OCF 176: Procession to the Place of Committal

I’ve isolated this final part of the Funeral Mass to look at its musical texts more closely. Before the music, the deacon (or priest) invites the people to “take our brother/sister to his/her place of rest.” The Christian symbol on the coffin, if any, is removed. The procession begins with the priest and assisting ministers, then the coffin, then the mourners.

The music:

One or more of the following texts or other suitable songs may be sung during the procession to the entrance of the church. The singing may continue during the journey to the place of committal.

And here is text A which may be sung with verses from Psalm 25:

May the angels lead you into paradise;
may the martyrs come to welcome you
and take you to the holy city,
the new and eternal Jerusalem.

Text B to be used with Psalm 116:

May choirs of angels welcome you
and lead you to the bosom of Abraham;
and where Lazarus is poor no longer
may you find eternal rest.

Text C, given without suggested psalm:

Whoever believes in me,
even though that person die, shall live.

R. I am the resurrection and the life.

Whoever lives and believes in me shall never die. R.

As you might have guessed, the final option, D, provides suggestions for alternate texts: Psalm 118, Psalm 42, Psalm 93, Psalm 25, and if you have a very large and full church, all of Psalm 119, divided into its sections, each with a refrain.

The OCF has a very pragmatic approach when it comes to music, recognizing the different situations that might call for different texts. Also, some of the texts given in later sections are metrical, implying they be set to metered music and played as modern western music (hymns and songs) be played.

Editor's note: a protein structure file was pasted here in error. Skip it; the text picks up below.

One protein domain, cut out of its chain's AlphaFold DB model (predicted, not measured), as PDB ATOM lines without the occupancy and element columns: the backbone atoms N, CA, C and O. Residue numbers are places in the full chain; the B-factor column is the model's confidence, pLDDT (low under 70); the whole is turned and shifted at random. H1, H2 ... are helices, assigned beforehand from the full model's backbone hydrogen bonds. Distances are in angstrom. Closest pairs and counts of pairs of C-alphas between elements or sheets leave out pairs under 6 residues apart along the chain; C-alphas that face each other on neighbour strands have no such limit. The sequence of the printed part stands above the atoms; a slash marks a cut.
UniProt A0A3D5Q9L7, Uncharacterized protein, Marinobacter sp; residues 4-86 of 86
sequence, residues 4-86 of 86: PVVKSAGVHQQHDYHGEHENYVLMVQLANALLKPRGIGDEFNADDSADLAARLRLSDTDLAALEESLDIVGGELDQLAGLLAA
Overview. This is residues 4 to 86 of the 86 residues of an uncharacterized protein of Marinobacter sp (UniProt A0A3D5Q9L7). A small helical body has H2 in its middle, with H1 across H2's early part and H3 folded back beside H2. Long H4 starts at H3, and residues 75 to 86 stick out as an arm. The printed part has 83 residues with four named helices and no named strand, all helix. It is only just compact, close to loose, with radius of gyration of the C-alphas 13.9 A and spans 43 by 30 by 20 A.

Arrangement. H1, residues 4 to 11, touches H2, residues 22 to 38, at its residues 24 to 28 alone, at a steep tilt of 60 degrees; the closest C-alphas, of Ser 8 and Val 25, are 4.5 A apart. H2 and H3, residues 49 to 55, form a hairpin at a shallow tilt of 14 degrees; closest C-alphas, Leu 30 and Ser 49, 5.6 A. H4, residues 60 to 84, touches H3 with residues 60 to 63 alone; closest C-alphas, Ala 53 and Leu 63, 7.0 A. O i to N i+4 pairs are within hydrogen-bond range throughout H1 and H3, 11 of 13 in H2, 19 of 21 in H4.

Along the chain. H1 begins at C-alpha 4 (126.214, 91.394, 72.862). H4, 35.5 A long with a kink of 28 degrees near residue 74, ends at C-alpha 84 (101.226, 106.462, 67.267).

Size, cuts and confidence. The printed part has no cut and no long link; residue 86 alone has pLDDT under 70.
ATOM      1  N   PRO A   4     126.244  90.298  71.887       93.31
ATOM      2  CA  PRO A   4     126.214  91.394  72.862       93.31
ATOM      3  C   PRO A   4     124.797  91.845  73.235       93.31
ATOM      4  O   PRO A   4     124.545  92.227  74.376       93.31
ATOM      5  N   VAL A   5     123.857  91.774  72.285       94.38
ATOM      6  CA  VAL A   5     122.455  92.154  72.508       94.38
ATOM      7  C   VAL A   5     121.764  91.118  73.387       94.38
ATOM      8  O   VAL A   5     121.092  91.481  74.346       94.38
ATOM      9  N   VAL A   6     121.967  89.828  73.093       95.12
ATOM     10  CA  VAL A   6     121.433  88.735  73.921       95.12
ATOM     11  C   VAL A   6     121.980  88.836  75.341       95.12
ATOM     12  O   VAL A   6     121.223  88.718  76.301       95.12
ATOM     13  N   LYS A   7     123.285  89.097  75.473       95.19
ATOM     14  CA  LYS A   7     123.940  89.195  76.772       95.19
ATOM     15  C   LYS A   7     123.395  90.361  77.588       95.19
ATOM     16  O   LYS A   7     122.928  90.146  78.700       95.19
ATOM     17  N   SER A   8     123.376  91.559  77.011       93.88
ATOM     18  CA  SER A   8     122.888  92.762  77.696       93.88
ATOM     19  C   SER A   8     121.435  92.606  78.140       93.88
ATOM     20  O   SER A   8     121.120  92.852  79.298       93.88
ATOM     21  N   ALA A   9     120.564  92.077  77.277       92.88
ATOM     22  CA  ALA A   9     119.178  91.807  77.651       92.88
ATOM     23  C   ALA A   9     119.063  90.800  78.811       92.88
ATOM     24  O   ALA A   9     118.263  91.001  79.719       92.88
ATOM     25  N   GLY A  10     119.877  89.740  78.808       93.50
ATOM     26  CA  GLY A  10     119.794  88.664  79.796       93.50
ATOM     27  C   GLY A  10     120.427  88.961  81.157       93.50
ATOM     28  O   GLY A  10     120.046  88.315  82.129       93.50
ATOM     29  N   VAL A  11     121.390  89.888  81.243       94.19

If the Church holds a preference in these matters, it would seem that the texts are primary. These antiphons given above all allude to New Testament passages on life and death. Furthermore, the verses of the psalms are given as the best counter point to these Christian expressions. This is not a novel development, or even uniquely a Christian one, but an expression that goes back to the psalms themselves.

Once the text itself is considered, the liturgical setting comes next. These texts are sung by people on the move–at least to the door of the Church, and possibly to the place of internment. Clearly, a group of mourners is unlikely to be carrying the pointed lines of Psalm 119. This sensible music is designed for dialogue, and the people will sing what they will or what they can.

And finally, the choices of texts–including metered hymns–would seem to tell us that the pride of place ideal, Gregorian chant, takes third place behind the considerations of text and the demands of the liturgy itself.

That this processional song is given at the end of the funeral Mass, is less a nod to the four-hymn sandwich, and more a recognition of the transitional nature of the funeral rites. The Mass does not complete or conclude our leave-taking.

Any comments on this, especially from you church musicians out there? Do you use these psalm texts?


About catholicsensibility

Todd lives in the Pacific Northwest, serving a Catholic parish as a lay minister.
This entry was posted in Order of Christian Funerals, post-conciliar liturgy documents, Rites. Bookmark the permalink.

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